Reading the Griffith by-election tea leaves

I don’t know if anyone expected the Liberal candidate, Dr Bill Glasson, to win the Griffith by-election, but the odds were certainly against his doing so. The last time a government won a seat from the opposition in a by-election was close to a hundred years ago, in 1920, and that was a tad fixed. The Hughes Nationalist Government had a Labor MP expelled from the House of Representatives for having been disloyal to the Crown, given that he had given an oath to be loyal when he appeared in the House to take his seat. The expelled MP, Hugh Mahon, contested the seat as a Labor candidate again, but did not win. You can find out more about Hugh Mahon from the entry in the Australian Dictionary of Biography, here.

Since the by-election occurred because the incumbent MP and former Prime Minister, Kevin Rudd, had resigned, you might wonder how much of Kevin Rudd’s personal following would flow on to the Labor candidate, Terri Butler, who somewhat resembles Mrs Rudd (but even Ms Butler did not seem to think that was an advantage to her). And, since anyone who reads the Fairfax Press and watches the ABC would think that the Abbott Government was doing disastrously, one might wonder also whether or not the electors of Griffith would be delivering the supposed ‘electoral backlash’.

With about three-quarters of the vote counted, the outcome looks rather like a re-run of the general election in October 2013. Glasson with 44 per cent was ahead on first preferences in 2014, as he was also in 2013. The Greens pulled about 10 per cent of the vote at both polls, and most of that will go on to Ms Butler, who attracted 39 per cent. These percentages are strikingly similar to the outcome in October last year, with the Liberals getting a little more on Saturday and the Labor Party a little less. There were eleven candidates at the by-election, and you can deduce that the other eight shared the remaining 8 per cent. Palmer’s United Party polled one per cent this time to three per cent a few months ago.

The allocation of postal and absent votes and the distribution of preferences will take several days, and the current guess is that the outcome in two-party-preferred terms is a swing of about one per cent, or a little less, against the Labor Party. The seat has had boundary changes every ten years ago, though it stays around the south of Brisbane’s CBD, and you could say that from having been a decently safe Labor seat, the safest in Queensland before last October, it is now only marginally safe for the ALP. It is the sort of mixed inner-city electorate of which every large city has  more than a few.

What happened there? Well, there was a swing of more than 5 per cent against Labor last October, and it’s hard to know how much of Kevin Rudd’s supposed personal following survived then, let alone how much flowed on to Ms Butler on Saturday. Dr Glasson, not just a medico but a well known and respected one (he has been both State and Federal President of the AMA), was a hard-working candidate who probably just kept campaigning once the October election was over, given the great likelihood that Kevin Rudd would find something else to do. I don’t know what it is — Mr Rudd has been completely out of the news since his resignation in mid-November.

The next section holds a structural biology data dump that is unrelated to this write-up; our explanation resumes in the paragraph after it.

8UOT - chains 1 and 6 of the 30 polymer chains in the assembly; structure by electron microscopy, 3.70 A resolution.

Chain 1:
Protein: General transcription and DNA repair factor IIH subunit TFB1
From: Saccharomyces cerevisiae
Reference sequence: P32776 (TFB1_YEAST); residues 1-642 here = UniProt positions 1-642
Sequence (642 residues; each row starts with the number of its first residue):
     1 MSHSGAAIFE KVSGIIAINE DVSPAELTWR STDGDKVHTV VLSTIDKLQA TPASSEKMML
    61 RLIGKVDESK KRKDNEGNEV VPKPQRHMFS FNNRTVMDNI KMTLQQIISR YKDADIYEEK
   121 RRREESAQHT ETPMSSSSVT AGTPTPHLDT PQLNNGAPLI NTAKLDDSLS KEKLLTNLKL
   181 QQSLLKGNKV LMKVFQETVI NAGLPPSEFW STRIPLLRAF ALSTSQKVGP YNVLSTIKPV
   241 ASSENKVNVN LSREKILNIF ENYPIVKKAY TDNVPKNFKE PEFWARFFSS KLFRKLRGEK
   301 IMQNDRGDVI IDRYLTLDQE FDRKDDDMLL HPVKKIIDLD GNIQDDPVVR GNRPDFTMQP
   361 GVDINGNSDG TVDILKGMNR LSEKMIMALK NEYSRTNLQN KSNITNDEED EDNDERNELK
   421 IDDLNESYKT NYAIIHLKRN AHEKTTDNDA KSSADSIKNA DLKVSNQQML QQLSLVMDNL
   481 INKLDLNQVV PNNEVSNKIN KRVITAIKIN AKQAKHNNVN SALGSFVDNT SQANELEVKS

And while he (KR) talked of ‘climate change’ as the most important issue in human history since Moses came back with the tablet, ‘climate change’ and big-picture issues seemed conspicuous by their absence in Griffith. Ms Butler’s campaign key seemed to be almost aggressively local: Like other parents, we want our children to have good local schools and quality, affordable childcare. So far as I can tell, Bill Glasson followed her example: he would deliver for the people of Griffith. What he would deliver wasn’t so clear.

I can’t see any sign of an electoral backlash, either in State or Federal terms, let alone both. What would pass as  evidence? The usual post-result rhetoric was, however, much in evidence. Ms Butler said the result should be sending a clear message to the Prime Minister, which went like this: It’s a result that says that notwithstanding Tony Abbott’s star candidate, people have had enough of the secrecy and people are deeply concerned about the LNP’s cuts. People are not happy with Mr Abbott. The Abbott Government is not the government that people were expecting when they voted in September.

Opposition Leader Bill Shorten weighed in with They tried to turn it into a local council election, but I think voters are unimpressed by the Abbott Government and weren’t inclined to put another Abbott Government MP as their representative. I guess you have to say something.